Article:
North Shore cities and towns stand to gain considerable funds for some key projects in the new state budget — everything from repairs to the Salem Public Library to a new fishing platform at Endicott Park in Danvers.
State lawmakers had tucked millions of dollars in local earmarks into their version of the budget, which they finally passed on to Gov. Charlie Baker earlier this month. But Baker vetoed about $49 million in spending, including many of those local projects, when he signed the budget last Thursday.
Lawmakers pledged to overturn the vetoes, and have now restored nearly all of that funding.
Sen. Joan Lovely, D-Salem, informed her constituents Monday afternoon that the Senate had restored funding for a variety of local projects, including $200,000 for design work on a new Beverly police station; $150,000 for inside repairs to the Salem Public Library; $100,000 for a new handicapped fishing platform at Endicott Park in Danvers; $75,000 for construction of an elevator at Topsfield Town Hall; and $50,000 for repairs to the historic Carriage House at Lynch Park in Beverly.
There was also $100,000 each for public safety improvements in Ipswich and Hamilton. Ipswich is looking at building a new public safety building. The Senate also restored $45,000 for maintenance and repair of Goldthwait Marsh in Marblehead.
Lawmakers had until midnight Tuesday, when their formal session ended, to restore the funding. On Monday afternoon, Rep. Tom Walsh, D-Peabody, said they were making good progress toward that goal. Both the House and Senate have to agree on overturning the budget vetoes, just as they did in conference committee on the original budget.
"I think there's going to be a lot of roll calls between now and then," he said.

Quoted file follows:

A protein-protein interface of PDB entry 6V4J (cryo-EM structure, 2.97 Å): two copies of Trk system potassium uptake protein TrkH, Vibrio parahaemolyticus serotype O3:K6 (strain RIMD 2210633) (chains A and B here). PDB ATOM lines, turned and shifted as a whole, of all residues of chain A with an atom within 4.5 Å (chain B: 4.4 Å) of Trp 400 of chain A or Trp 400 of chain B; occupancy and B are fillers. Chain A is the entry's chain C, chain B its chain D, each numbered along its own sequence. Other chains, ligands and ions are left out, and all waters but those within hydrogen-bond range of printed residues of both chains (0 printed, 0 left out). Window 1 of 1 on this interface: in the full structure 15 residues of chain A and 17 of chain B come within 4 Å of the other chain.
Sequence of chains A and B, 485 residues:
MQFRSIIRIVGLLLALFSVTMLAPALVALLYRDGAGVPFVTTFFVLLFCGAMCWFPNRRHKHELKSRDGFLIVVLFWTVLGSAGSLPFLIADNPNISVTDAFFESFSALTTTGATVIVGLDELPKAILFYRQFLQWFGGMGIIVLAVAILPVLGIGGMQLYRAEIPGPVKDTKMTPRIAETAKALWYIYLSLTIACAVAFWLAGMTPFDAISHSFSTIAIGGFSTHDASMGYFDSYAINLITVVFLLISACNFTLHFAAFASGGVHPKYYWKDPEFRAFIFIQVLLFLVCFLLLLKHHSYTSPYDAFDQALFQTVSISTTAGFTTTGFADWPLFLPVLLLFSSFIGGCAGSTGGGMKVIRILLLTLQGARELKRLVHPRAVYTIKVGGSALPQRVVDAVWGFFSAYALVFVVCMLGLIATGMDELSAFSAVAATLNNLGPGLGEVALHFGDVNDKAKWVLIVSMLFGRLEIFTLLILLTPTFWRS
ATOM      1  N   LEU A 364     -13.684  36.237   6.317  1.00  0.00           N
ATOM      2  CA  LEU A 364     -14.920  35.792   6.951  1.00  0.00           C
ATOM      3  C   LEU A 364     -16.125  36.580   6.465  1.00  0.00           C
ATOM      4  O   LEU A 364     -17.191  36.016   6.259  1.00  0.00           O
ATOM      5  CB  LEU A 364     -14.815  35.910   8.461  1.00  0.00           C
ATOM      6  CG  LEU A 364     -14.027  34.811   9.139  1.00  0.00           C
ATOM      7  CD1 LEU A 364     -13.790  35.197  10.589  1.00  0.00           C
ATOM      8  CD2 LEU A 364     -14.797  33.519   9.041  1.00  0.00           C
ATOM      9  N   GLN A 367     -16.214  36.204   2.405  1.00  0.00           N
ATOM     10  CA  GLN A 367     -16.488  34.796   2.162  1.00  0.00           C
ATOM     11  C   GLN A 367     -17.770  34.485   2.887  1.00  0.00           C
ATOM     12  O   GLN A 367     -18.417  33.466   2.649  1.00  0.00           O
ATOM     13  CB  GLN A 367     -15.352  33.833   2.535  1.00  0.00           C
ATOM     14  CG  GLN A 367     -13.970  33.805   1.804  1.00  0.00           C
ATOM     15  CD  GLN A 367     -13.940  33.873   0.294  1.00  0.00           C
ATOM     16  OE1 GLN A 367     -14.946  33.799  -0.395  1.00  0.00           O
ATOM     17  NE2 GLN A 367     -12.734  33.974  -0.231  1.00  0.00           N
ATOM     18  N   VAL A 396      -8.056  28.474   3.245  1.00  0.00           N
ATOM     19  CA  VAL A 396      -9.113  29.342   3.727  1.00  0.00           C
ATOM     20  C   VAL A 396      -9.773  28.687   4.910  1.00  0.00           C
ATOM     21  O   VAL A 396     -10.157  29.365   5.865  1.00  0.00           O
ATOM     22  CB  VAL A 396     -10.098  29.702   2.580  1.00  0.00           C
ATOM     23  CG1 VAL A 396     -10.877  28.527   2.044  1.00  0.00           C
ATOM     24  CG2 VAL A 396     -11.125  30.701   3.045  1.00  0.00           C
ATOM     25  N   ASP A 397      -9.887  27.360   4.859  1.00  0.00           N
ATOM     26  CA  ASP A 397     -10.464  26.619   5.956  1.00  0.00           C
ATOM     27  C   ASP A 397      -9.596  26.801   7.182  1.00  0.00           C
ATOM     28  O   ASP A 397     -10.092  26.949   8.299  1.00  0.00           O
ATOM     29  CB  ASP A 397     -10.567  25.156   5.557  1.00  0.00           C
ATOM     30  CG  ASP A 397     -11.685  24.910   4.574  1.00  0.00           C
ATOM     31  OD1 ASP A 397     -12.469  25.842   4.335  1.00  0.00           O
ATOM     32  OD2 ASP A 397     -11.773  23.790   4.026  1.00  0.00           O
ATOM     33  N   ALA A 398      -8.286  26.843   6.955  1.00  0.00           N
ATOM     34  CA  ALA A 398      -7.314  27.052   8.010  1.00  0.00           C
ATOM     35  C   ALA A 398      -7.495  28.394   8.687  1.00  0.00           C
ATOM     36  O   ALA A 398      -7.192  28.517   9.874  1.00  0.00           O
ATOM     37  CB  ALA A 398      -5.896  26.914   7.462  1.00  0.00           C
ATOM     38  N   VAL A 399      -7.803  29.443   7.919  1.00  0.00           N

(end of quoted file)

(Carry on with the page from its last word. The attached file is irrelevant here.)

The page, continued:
Money for kindergarten
One of Walsh's budget amendments — $100,000 for Peabody's kindergarten program — was not vetoed by Baker. The money is aimed at maintaining or reducing class sizes.
The governor also hadn't vetoed $50,000 slated for a museum shop and gallery for the Punto Urban Art Museum in Salem's Point neighborhood, $100,000 for renovations to Salem's VFW building on Derby Street, $20,000 toward creating a Vietnam War veterans memorial in Elllis Square in Beverly, and $45,000 for a beach access resilience project in Swampscott.
Walsh was disappointed, however, about one item that did not survive the Legislature's original deliberations: $1.2 million that he and Rep. Ted Speliotis, D-Danvers, had sought to help Peabody pay the high cost for water from the Massachusetts Water Resource Authority.
After the city's main water treatment plant suffered a major fire last year, it was taken offline, and the city relied heavily on the MWRA to supply water instead. That has come at a cost of about $250,000 a month, covered in part by insurance and in part by borrowing from the city's reserve accounts.
"We're looking at other options," Walsh said, in regard to securing some relief at the state level.
On Tuesday afternoon, lawmakers were also rushing to reconcile numerous other outstanding bills from this session, including a $600 million economic development bill. But they had already approved several others in the past week that addressed environmental spending, automatic voter registration, taxation and regulation on short-term rentals, veterans benefits and the state's tourism councils.
Rep. Paul Tucker, D-Salem, was among several lawmakers who supported a change for the regional tourism councils that would allow them to receive funding by Sept. 1. In the past, he said, as some of these groups operate on different schedules, it would hinder contracts and other initiatives.
"It's always been an issue of when they get their money," he said. Tucker added that he was also pleased to have the legislation wrapped on short-term rentals, which imposes a state tax and regulations on services like Airbnb, while also allowing cities and towns to assess higher, local taxes.
Material from the State House News Service was used in this report.